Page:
Sunday, October 5, 2014

Journaling and Journeying

The Shopkeeper and the Traveler, was born as the result of a dream journal that I started keeping after experiencing several vivid and bizarre dreams, as well as some rather interesting guided meditations. Keeping a record of these imaginings was my way to attempt an interpretation of what my subconscious surely must have been hiding. I felt certain that there had to be some irrational, Freudian explanation for the content of my dreams but soon concluded that my subconscious was just trying to tell me that my life was boring and I needed to have a little fun. After reading through my journal one day, I toyed with the idea of taking some of the entries and turning them into short stories. Then I put the journal away and didn’t think much of it again for a few years.
   
When my son was getting ready to graduate from high school, his career goals became a topic we discussed frequently. One industry always ended up at the top of his list of preferences: film. So I researched the film industry, looked into the various schools, and bought the special edition, director’s cut, extended versions of our favorite movie trilogies, The Lord of the Rings and Star Wars.


I knew there had to be something to how these great movie makers managed to create the entertainment phenomena that are Star Wars and The Lord of the Rings. I wondered what that was and how my son could aspire to such greatness. The more information I found, the more I wanted. Before I realized it, I had been sucked into their world, the world of creating worlds.
   
We watched every last minute of the bonus features that told of what went into making the movies, from makeup, to costumes, to battle scene choreography, to scripts, etc. Then I bought the big picture books that showed conceptual art and more details about the background of the characters and props. I couldn’t get enough information about how J.R.R. Tolkien and George Lucas and Peter Jackson mastered their work. What made them decide to tell these stories? Why did they do it the way they did? What made them so great?


Eventually, I went back to my dream journal and wondered if I could do the same thing. I already had a general story line in mind, one that was loosely based on ancient Celtic and Scandinavian cultures and their mythologies. I knew that this story would definitely be about time travel and other worlds. I let the movie trilogies inspire me to create a world so believable that I would want to go there if it were possible.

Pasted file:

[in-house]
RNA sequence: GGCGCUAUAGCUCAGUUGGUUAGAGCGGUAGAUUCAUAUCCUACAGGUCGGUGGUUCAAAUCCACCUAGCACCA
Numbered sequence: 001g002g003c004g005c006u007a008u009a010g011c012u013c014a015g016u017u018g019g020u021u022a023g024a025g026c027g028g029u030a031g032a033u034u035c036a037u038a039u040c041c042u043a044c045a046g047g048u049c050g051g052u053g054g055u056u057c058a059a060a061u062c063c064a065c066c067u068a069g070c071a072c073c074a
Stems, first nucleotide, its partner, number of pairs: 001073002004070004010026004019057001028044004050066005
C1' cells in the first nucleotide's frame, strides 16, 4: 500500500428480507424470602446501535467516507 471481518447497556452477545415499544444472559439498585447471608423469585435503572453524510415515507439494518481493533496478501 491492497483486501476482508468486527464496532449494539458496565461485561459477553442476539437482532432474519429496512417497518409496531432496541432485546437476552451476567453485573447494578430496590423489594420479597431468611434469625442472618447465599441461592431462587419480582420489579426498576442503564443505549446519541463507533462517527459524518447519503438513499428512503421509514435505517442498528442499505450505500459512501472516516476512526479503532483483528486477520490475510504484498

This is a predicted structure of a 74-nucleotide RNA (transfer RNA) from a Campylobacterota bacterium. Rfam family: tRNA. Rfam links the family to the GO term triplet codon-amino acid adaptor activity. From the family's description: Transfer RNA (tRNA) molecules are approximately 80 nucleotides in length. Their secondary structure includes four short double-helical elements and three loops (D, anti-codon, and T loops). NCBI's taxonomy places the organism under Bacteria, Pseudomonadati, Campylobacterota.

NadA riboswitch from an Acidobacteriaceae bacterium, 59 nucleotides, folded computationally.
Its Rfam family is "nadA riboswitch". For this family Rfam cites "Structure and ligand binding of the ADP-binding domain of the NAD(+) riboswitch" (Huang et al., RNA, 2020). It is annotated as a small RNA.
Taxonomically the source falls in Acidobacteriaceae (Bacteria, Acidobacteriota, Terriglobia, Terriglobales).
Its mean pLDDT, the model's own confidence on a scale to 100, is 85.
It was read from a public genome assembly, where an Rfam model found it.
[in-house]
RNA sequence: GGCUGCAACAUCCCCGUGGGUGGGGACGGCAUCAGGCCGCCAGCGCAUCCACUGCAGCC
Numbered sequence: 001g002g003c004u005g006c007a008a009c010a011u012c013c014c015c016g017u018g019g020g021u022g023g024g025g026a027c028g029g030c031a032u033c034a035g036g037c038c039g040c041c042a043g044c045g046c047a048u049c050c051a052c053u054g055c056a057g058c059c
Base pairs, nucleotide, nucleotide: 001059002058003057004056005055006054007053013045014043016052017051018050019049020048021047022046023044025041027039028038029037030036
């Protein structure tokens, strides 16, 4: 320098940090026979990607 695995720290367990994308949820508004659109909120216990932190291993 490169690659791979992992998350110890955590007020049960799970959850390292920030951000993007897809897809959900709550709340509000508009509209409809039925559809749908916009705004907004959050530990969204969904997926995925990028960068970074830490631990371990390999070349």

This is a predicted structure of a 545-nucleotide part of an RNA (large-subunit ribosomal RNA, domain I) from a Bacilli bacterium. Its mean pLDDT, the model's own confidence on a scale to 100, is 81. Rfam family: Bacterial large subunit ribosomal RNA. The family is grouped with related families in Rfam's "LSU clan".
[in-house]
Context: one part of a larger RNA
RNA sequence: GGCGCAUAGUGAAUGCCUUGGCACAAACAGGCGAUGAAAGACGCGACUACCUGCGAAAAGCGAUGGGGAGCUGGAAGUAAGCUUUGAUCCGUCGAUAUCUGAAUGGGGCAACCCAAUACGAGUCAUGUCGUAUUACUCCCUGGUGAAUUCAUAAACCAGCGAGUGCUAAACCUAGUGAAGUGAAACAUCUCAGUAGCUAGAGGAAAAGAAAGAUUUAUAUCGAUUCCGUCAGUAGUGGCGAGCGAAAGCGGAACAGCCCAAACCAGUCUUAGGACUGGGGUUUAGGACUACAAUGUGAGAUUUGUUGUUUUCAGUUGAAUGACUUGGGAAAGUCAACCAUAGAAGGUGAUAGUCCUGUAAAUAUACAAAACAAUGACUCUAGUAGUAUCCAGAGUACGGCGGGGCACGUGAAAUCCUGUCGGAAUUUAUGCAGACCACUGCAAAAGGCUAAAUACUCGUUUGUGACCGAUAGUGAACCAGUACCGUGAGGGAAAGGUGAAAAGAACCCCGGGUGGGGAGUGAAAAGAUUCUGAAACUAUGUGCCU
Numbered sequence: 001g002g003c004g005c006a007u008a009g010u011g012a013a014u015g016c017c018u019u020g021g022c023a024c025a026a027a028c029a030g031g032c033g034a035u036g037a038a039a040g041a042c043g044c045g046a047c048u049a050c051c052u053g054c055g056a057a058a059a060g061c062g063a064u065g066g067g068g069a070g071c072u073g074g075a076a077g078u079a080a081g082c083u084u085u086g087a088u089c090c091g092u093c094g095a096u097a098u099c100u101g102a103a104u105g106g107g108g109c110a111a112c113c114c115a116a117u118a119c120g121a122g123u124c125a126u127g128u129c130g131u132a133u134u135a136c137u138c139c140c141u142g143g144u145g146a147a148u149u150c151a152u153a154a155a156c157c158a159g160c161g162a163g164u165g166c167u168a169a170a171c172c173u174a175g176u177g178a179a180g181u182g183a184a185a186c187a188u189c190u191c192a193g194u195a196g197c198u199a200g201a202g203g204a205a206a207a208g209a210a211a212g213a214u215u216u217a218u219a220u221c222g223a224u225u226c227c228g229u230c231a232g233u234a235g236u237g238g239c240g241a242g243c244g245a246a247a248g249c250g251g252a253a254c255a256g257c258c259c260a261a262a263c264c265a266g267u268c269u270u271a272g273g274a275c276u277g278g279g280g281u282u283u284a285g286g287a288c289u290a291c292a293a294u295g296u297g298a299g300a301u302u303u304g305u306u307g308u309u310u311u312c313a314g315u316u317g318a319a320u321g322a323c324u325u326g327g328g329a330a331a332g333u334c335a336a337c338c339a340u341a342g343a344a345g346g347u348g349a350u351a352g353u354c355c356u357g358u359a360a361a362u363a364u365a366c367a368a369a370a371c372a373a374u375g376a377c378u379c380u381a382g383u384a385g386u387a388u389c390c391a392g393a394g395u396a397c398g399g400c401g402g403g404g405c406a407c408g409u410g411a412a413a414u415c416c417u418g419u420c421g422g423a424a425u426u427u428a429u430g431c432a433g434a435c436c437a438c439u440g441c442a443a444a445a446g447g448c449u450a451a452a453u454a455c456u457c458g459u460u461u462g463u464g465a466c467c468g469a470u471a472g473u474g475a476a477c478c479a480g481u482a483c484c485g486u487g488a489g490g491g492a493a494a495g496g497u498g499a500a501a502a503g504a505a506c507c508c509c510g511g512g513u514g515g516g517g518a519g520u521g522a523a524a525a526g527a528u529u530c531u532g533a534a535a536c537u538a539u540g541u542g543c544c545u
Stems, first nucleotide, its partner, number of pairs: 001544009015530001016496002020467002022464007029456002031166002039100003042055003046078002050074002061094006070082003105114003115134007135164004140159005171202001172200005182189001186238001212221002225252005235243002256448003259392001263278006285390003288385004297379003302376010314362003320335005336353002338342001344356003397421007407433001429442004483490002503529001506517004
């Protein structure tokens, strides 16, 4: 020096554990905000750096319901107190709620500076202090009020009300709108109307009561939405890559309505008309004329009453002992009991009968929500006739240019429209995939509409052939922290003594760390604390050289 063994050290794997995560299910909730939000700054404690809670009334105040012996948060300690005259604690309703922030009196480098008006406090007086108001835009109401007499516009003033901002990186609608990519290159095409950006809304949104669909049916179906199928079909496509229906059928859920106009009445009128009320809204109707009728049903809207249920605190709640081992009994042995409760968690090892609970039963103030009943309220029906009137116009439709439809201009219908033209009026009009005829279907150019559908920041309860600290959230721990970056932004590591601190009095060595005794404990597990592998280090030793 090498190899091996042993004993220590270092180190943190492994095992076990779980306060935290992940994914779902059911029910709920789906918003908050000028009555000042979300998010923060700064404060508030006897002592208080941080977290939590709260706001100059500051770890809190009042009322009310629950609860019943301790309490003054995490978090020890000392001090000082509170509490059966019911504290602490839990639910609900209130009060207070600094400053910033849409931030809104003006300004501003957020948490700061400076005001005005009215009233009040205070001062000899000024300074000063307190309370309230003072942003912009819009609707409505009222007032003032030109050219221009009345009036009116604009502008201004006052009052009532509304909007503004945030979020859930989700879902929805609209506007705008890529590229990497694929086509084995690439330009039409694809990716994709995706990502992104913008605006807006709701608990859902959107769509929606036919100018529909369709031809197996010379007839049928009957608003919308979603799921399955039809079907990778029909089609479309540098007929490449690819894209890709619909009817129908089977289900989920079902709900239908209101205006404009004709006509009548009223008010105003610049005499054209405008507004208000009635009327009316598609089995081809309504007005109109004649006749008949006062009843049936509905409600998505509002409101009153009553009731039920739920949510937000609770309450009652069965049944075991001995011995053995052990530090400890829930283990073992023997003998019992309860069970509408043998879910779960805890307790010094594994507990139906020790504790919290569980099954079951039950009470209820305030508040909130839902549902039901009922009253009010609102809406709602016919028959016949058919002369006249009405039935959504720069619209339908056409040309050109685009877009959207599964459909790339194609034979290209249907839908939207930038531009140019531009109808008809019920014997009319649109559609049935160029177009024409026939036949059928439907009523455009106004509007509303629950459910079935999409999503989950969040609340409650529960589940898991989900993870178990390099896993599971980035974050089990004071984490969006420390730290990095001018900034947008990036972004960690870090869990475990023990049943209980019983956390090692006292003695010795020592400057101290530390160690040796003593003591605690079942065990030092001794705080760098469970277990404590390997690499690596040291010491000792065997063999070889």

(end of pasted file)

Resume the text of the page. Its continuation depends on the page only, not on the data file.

Before I even put it down on paper, I thought up characters and did some extensive research into the meanings of the various names. I wanted the people in my stories to have names that matched their personalities and characteristics. Then I did numerological workups on each name to make sure that it resonated to the appropriate energies. Excessive? Definitely. Did it work? Without a doubt. I’m not sure that George Lucas approached his character names in this manner, but I decided that this was going to be how I did it.

   
After I figured out who I wanted the main characters to be and worked them into the story line, I set out to create their unique world, their culture, their beliefs, their government, and their economy. The process soon became addictive. I felt obsessed with making sure I had thought of everything. What do the buildings look like? What’s their mythology? Do they have legends and traditions and festivals? The more complicated my story became, the more characters I needed to support it, which led to more research on their names and how they would relate to the characters I had already created. The process of writing this story became more exhilarating than the story itself, and I started to wonder why I had waited so long to write my first novel.
   
I have always enjoyed writing and have written poetry and short stories in passing, but I have never pursued it as a means to making a living because I believed I wouldn’t be successful. Why did I believe this? One person told me that being a writer was not a “real” job, one that could pay the bills. What if I had chosen not to believe that person? I might have written my first novel twenty years earlier instead of spending so much time merely tolerating unsatisfying “real” jobs.